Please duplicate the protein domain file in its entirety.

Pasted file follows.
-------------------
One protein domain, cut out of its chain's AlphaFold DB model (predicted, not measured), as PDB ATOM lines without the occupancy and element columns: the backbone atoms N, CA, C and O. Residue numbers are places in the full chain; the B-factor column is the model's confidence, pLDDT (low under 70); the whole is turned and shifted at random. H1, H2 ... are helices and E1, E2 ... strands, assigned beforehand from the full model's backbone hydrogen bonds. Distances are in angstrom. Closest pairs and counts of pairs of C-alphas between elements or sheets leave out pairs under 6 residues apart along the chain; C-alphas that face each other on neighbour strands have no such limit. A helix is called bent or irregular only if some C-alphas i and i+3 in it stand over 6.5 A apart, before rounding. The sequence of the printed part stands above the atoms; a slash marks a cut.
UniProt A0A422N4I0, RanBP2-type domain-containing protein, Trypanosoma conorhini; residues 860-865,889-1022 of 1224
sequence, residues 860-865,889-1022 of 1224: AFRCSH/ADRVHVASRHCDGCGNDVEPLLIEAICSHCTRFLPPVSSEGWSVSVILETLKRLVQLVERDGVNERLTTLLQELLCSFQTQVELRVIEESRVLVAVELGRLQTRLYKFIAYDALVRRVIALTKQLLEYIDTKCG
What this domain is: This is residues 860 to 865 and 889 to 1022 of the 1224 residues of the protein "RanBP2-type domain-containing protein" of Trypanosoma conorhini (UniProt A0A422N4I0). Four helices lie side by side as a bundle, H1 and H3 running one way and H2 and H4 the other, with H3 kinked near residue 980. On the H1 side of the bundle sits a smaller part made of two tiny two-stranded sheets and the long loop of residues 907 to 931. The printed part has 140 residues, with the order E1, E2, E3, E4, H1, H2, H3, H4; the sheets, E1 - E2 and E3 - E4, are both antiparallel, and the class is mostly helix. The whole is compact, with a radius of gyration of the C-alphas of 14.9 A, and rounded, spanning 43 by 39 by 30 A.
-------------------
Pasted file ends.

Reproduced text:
One protein domain, cut out of its chain's AlphaFold DB model (predicted, not measured), as PDB ATOM lines without the occupancy and element columns: the backbone atoms N, CA, C and O. Residue numbers are places in the full chain; the B-factor column is the model's confidence, pLDDT (low under 70); the whole is turned and shifted at random. H1, H2 ... are helices and E1, E2 ... strands, assigned beforehand from the full model's backbone hydrogen bonds. Distances are in angstrom. Closest pairs and counts of pairs of C-alphas between elements or sheets leave out pairs under 6 residues apart along the chain; C-alphas that face each other on neighbour strands have no such limit. A helix is called bent or irregular only if some C-alphas i and i+3 in it stand over 6.5 A apart, before rounding. The sequence of the printed part stands above the atoms; a slash marks a cut.
UniProt A0A422N4I0, RanBP2-type domain-containing protein, Trypanosoma conorhini; residues 860-865,889-1022 of 1224
sequence, residues 860-865,889-1022 of 1224: AFRCSH/ADRVHVASRHCDGCGNDVEPLLIEAICSHCTRFLPPVSSEGWSVSVILETLKRLVQLVERDGVNERLTTLLQELLCSFQTQVELRVIEESRVLVAVELGRLQTRLYKFIAYDALVRRVIALTKQLLEYIDTKCG
What this domain is: This is residues 860 to 865 and 889 to 1022 of the 1224 residues of the protein "RanBP2-type domain-containing protein" of Trypanosoma conorhini (UniProt A0A422N4I0). Four helices lie side by side as a bundle, H1 and H3 running one way and H2 and H4 the other, with H3 kinked near residue 980. On the H1 side of the bundle sits a smaller part made of two tiny two-stranded sheets and the long loop of residues 907 to 931. The printed part has 140 residues, with the order E1, E2, E3, E4, H1, H2, H3, H4; the sheets, E1 - E2 and E3 - E4, are both antiparallel, and the class is mostly helix. The whole is compact, with a radius of gyration of the C-alphas of 14.9 A, and rounded, spanning 43 by 39 by 30 A.